- Any type of band can work for this exercise.
- Make sure the band is always stretched, to challenge and stretch your back muscles during the eccentric or negative phase of each rep.
- Target Muscle Group: Back
- Secondary Muscles: Biceps, forearms
- Type: Hypertrophy
- Mechanics: Isolation
- Equipment: Resistance band and solid base (optional)
- Difficulty: Beginner
Benefits of Band Seated Rows
There is little to no reason not to incorporate band seated rows in your workouts. Here are the benefits that first come to mind when we think of this super effective exercise.
Resistance bands are versatility GOAT!
When we say the options are endless, it’s no exaggeration. Resistance bands are the GOAT (greatest of all time) of versatility. Not to mention they come in different forms, and levels of resistance.
If you have the right bands to match your strength level, and know what you’re doing, you can build as much muscle as you want. Of course, they do have some drawbacks as well, which we mentioned below. But overall, for the money and advantages, it’s hard to beat training bands for certain exercises.
Check out these resistance bands that we reviewed.
No excuse not to train your back
Without a pull-up bar or weights, one might say you’re screwed if training at home. While you should always find a way to train your back, and there are options, a five dollar band can be a gamechanger.
Not training your back and just doing push-ups, ad no rear training, is a recipe for muscle imbalance both functionally and aesthetically.
Comfort of movement
Unlike bulky weights or a bar that doesn’t move past your belly, using bands is arguably more comfortable. Consequently, you can focus on getting an amazing contraction.
99 percent of the population can do band seated rows. There’s not much to it, yet the benefits are worth it! In fact, similar variations are used for rehab purposes, because it’s so user-friendly.
Cheap and effective back workout
A resistance band can cost as low as a few bucks. There’s no reason not to have a few in your closet!
On the same side of the token, you get a fantastic upper body workout using bands and all of the possible variations. It’s much more practical for people who may not have the funds or time for gym training.
Drawbacks of Band Seated Rows
The pros outweigh the cons for sure. But we cannot ignore the few drawbacks of banded training.
Harder to gauge progress
One significant negative of resistance band exercises is that many people don’t take them seriously. Bands are not just a warm up or stretching device. They offer several levels of resistance, and can help to change your physique if you use them like other training tools.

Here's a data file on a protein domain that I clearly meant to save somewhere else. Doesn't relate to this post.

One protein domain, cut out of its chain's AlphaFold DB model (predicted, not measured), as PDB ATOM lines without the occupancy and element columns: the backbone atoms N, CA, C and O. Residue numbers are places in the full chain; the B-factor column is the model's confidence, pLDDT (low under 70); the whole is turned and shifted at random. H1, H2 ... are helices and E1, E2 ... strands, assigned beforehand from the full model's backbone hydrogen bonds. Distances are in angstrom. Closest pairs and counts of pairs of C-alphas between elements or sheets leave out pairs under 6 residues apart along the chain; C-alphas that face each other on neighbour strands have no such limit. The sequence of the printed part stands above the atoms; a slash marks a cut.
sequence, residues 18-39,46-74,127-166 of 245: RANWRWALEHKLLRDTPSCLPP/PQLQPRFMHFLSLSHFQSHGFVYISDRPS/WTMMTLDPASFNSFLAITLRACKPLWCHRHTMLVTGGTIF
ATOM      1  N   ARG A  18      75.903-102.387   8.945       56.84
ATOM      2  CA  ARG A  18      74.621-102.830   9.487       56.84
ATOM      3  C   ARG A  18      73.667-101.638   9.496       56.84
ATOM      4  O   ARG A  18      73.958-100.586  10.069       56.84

When training with bands, you should make note of how far you are from the anchor point (where you attach the bands), and use a heavier strength band as you progress.
Bands are not as consistent…
Unlike free weights and machines, bands resistance is lighter at the start of a rep, and harder as it stretches out. Of course, you should pre-stretch the bands before starting the exercise, but more experienced exercisers know how to do it best.
Band training still requires technique to do right!
Another downside to band training is they can wear out, which may reduce their strength. Overall, though, for the person looking to improve their fitness, this shouldn’t be an issue.
Common Mistakes When Performing Band Seated Rows
Don’t make these mistakes and you’ll be good to go with band seated rows!
Sitting too close to the base
When using resistance bands, they should always be stretched, whether a little or a lot. You don’t want to sit too close to the base (where the other end of the band is wrapped around) so that when you reach forward, the band becomes un-stretched.
Using too much resistance
Ego training is nothing new. In fact, we’ve all done it and still do. Then there are the less experienced who don’t know any better.
That’s why it’s more important to focus on range of motion first, and then training heavy later. You’ll train the muscles correctly, get the most benefit, and also prevent pulling or injuring a muscles.
Mediocre range of motion
You should be training your back muscles through their entire range of motion. Otherwise, you won’t get a good stretch in your lats and surrounding muscles, shorting the potential of both phases of a rep that contribute to strength and hypertrophy gains!
Variations and Alternatives of Band Seated Rows
Band rows are typically for home or mobile training purposes. These variations and alternatives are superior at the gym, or if you can afford more hefty training equipment.
Standing band row
For a more athletic and functional variation, simply do the banded row while standing. You should also mix in training on your feet as it helps to develop and maintain our human ability to perform natural feats.